Around 8:30pm we walk a few metres away to The Bach Eatery. It's a small place but absolutely buzzing this Saturday night with a large table outside on the footpath. We walk past the open kitchen to our long table. Queen Viv meets us here and our group of birthday revellers is complete. We shimmy around the table, elbows knocking - it's snug but not uncomfortable. As befitting a bach the tables and chairs are mismatched. The restaurant is comfortable and service is charming and very hospitable. Prices are kept deliberately low to avoid it being seen as a "special occasion" restaurant and staff wear jeans and white shirts to evoke the casual vibe. And there's a special mention of the bathrooms emblazoned with chalkboard graffiti depicting areas of New Zealand, business and saying. NZ terms "jandal" and "sweet as" make an appearance.

The Bach Eatery

Bach's owners Darrien and Philippa Potaka met in 1999 when he was sous chef at Level 41. The two travelled and worked in South Africa, Auckland and in Boston together. Darrien staged at French Laundry in Napa Valley before coming back to Sydney to work at La Grillade and Bistro Moncur. When Spencer Guthrie closed, they took its place. Darrien was born in Wanganui and Philippa in Auckland.

With the nine of us we decide to go with the Trust the chef menu at $50 per person ($45 without dessert). We can also let them know if there is anything in particular on the menu that we really want to try and they will include it.

The Bach Eatery

NZ blue eye croquettes with sauce gribiche

The food arrives quickly and we are eager to dig in. The croquettes are first and there is one per person. They're fantastic - golden and crunchy on the outside and soft and full of fish inside. The sauce gribiche is similar to a mayonnaise with mustard that lifts the croquettes nicely.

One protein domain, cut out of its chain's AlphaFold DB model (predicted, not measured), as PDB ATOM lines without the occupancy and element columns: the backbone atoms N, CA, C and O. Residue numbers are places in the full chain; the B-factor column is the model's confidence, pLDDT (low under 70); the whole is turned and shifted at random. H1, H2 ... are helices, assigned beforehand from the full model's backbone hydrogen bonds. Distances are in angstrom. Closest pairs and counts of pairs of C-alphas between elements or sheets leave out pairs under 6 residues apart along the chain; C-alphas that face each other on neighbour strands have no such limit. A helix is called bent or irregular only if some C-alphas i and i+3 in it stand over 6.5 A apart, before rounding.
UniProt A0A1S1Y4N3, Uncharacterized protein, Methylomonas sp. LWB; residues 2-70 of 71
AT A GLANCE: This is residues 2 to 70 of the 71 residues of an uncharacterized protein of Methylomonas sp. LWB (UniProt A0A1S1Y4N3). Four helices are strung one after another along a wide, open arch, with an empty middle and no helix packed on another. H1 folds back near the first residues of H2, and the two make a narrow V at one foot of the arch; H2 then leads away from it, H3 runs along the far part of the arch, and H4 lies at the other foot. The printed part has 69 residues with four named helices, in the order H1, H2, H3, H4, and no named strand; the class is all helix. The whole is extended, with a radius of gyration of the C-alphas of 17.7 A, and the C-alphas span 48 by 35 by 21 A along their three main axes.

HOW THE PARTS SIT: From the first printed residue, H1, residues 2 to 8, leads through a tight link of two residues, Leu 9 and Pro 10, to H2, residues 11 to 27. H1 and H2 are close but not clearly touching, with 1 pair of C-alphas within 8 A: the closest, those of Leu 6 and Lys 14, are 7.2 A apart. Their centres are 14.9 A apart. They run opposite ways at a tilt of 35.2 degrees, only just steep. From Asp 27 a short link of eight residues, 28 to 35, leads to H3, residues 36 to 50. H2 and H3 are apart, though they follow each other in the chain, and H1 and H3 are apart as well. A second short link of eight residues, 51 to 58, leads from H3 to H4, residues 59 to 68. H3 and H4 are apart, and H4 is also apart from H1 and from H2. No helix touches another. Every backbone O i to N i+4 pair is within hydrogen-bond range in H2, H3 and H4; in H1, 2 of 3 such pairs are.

The Bach Eatery

Thirlmere chicken liver pate with seasonal pickles and feijoa chutney

If we liked the croquettes, we were all smitten with the Thirlemere chicken liver pate. Louise is a pate lover and she particularly liked that the liver flavour was very mild with this. It is flavoured with garlic, Noilly Prat, port and brandy and the molds are lined with Pork backfat. It is then cooked in a bain marie up until it is 68°C/154°F and then refrigerated. Indeed it's beautifully creamy and goes with with the sauerkraut pickles and feijoa chutney perfectly. Nick can't help but flirt with Philippa. "So are all of these things from New Zealand, including yoooou?" he coos noting her accent. You see he is coming down with a cold. If I can offer you any advice, it's that Sudafed and red wine aren't recommended to mix together because a no holds barred Nick is out tonight (and no he wasn't driving).